Mortal Kombat – The Komplete Edition is the first Mortal Kombat game to grace the PC platform since Mortal Kombat 4 back in 1998. The last few years have seen some of the older titles being re-released through Steam/G4WL, but PC enthusiasts haven’t had the pleasure of being able to play the later titles. That wait is now over, but is Mortal Kombat for PCs the ultimate Mortal Kombat experience or is it merely a sloppy port?
Of course, much of the game is exactly the same as in the console version, right down to the surprisingly well-developed narrative structure. Where most fighting games during the past 20 or so years have had some kind of background story explaining why these fighters are all battling each other to the death, Mortal Kombat goes the extra mile and ties each individual fight into the main story arch using in-game animations. It makes for a more immersive experience, and the story doesn’t just feel like it was slapped on there for good measure.
Mortal Kombat doesn’t just return to the original game’s title, it also brings back the 2D fighting style – albeit delivered through excellent 3D visuals. The style feels right for MK’s control scheme, which doesn’t revolve as much around quarter/half-circles forward and backward but features a more jagged approach that translates well into the game’s “in your face” kind of on-screen brutality. Though PC might traditionally prefer the keyboard, the game is best played using a gamepad or a set or arcade controls like the MadCatz Fightstick. I’m not denying that you can’t play a perfect game using the keyboard (though I personally can’t pull that off), but arcade controls are so much better for venting your frustration upon.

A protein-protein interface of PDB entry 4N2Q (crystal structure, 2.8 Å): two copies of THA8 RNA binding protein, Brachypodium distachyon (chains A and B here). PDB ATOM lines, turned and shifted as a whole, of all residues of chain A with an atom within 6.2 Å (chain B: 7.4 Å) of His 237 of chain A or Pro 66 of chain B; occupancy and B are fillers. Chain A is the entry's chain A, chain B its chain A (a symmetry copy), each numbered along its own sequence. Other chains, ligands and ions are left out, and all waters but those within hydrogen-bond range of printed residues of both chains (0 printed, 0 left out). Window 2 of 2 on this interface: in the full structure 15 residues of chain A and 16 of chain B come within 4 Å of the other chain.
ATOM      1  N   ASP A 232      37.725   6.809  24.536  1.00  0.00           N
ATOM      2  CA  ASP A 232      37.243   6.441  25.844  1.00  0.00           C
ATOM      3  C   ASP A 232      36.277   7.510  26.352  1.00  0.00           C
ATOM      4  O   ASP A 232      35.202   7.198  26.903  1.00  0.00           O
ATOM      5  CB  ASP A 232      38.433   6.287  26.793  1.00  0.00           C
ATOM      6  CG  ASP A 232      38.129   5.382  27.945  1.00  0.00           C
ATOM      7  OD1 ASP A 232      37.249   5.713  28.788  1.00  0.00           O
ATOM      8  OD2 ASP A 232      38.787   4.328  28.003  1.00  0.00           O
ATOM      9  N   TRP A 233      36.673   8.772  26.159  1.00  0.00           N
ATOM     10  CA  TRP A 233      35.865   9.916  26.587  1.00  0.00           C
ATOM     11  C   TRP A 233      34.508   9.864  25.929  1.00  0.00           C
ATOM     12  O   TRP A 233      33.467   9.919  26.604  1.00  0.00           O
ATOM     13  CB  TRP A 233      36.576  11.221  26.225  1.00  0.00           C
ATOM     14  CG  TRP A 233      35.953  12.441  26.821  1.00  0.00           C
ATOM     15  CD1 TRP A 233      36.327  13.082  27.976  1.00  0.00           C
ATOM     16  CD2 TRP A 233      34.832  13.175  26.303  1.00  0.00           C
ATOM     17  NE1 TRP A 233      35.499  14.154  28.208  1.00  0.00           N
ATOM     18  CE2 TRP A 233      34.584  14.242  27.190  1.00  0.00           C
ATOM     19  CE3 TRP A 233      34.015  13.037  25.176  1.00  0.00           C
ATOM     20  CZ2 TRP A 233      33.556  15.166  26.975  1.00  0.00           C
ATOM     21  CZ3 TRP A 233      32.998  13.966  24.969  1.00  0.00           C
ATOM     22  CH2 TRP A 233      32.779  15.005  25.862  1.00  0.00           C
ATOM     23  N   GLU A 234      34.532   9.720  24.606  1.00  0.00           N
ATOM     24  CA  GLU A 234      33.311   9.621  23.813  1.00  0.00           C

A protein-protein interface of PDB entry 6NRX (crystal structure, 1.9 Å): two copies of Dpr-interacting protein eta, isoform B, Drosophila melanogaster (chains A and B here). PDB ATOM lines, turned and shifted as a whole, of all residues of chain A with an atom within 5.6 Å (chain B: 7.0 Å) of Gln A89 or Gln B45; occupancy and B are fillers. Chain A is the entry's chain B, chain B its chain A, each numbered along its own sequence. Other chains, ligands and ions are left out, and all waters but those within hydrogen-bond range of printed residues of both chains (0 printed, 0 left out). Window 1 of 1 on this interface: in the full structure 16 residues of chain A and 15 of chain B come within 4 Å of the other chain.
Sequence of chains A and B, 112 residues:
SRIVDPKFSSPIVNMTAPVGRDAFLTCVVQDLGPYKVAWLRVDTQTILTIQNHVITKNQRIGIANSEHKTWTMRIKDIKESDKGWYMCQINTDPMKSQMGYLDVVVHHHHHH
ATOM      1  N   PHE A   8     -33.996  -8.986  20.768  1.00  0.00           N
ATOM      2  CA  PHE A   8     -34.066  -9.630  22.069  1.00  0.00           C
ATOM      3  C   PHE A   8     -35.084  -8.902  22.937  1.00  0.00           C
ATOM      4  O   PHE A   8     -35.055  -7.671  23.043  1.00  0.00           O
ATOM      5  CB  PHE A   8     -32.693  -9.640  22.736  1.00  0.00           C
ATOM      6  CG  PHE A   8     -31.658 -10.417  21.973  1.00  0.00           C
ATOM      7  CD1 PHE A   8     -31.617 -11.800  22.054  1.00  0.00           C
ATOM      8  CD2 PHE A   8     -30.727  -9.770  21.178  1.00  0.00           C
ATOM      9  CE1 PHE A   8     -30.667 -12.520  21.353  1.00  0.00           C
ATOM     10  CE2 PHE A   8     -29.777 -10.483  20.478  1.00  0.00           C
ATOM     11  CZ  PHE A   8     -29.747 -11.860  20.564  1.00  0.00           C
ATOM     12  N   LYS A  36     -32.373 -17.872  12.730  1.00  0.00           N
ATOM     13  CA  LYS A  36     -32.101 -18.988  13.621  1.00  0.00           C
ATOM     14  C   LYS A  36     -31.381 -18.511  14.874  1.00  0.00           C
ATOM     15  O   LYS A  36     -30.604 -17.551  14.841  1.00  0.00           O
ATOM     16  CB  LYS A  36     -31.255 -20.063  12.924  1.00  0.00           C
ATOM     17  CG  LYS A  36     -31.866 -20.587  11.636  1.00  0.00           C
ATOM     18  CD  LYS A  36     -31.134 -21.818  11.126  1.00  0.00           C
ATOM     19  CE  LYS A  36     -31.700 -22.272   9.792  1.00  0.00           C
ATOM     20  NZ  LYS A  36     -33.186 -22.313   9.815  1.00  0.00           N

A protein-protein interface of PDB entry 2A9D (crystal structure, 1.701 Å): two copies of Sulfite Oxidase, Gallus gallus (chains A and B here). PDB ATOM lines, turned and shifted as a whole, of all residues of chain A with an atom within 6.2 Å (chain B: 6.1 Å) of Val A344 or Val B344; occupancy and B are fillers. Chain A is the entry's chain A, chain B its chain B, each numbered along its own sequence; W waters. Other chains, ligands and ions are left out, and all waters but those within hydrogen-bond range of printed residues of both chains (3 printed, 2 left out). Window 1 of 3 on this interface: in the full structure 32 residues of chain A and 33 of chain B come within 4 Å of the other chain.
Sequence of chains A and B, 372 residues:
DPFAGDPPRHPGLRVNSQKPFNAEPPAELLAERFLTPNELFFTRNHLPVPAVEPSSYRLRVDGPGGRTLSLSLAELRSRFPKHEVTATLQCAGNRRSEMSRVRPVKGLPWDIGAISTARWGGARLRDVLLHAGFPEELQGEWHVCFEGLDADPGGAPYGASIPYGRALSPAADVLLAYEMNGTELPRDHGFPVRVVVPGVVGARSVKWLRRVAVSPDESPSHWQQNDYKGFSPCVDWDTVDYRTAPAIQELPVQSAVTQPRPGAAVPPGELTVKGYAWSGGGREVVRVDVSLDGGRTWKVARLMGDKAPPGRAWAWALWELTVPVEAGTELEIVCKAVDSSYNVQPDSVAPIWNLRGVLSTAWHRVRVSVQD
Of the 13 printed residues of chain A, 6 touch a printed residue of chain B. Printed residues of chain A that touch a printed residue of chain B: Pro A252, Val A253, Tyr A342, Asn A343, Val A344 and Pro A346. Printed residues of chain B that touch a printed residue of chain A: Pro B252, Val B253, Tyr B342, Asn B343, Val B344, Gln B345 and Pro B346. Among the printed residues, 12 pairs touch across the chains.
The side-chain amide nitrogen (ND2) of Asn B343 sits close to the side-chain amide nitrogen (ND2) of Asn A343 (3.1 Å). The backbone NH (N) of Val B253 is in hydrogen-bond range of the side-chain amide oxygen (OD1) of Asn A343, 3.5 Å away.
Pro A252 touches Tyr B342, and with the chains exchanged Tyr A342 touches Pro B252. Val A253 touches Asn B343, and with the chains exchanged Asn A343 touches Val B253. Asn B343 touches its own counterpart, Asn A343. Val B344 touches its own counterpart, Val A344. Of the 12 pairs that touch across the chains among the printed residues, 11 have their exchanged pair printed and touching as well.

Thankfully, frustration with the game doesn’t come out of quality issues, but rather out of losing a fight that went right down to the wire due to excellent balancing between characters.And there are quite a few, because the Komplete Collection (as the name implies) includes all the DLC characters that were released after the game’s initial release. It’s a tricky strategy because gamers might hold out on buying the original game until the “collection” comes, thus potentially hurting sales. I suppose that’s more of a balancing game for the marketing department, but in this case PC gamers already have the definitive version upon launch. I’m not merely referring to content here though, as the PC version is also technically the superior version over the console editions due to the opportunity to crank up the visuals to make this the best-looking Mortal Kombat-title to date.
In case you’re not familiar with the recent console reboot, Mortal Kombat offers a lot more content than just straight up one on one fighting and a broad collection of (finishing) moves to help you tear your opponents to shreds (sometimes literally, in true MK style). The challenge tower serves as a vast collection of minigames and challenges that are fun on their own, but also help you master the core game. The concept isn’t new, because even back in the early 90s Street Fighter 2 had those scenes where you got to smash up a car. MK’s challenge tower turns this concept into a complete, diverse and rewarding game mode though, and having the Komplete Collection means having an even more feature and challenge-rich version of it. The challenge concept also ties in with the availability of the Krypt, Mortal Kombat’s version of an in-game store. Here, you can spend credits on unlocking additional moves, costumes and even game modes. It makes this PC release an extremely well-rounded and rewarding experience, and the best Mortal Kombat release so far on any system. Let’s hope we don’t have to wait this long before the next time.
CPU: Intel 3770K
Video: Asus GTX 660 Ti
Installed on: Kingston HyperX SSD drive
RAM: 8 GB DDR 3, Kingston HyperX Beast series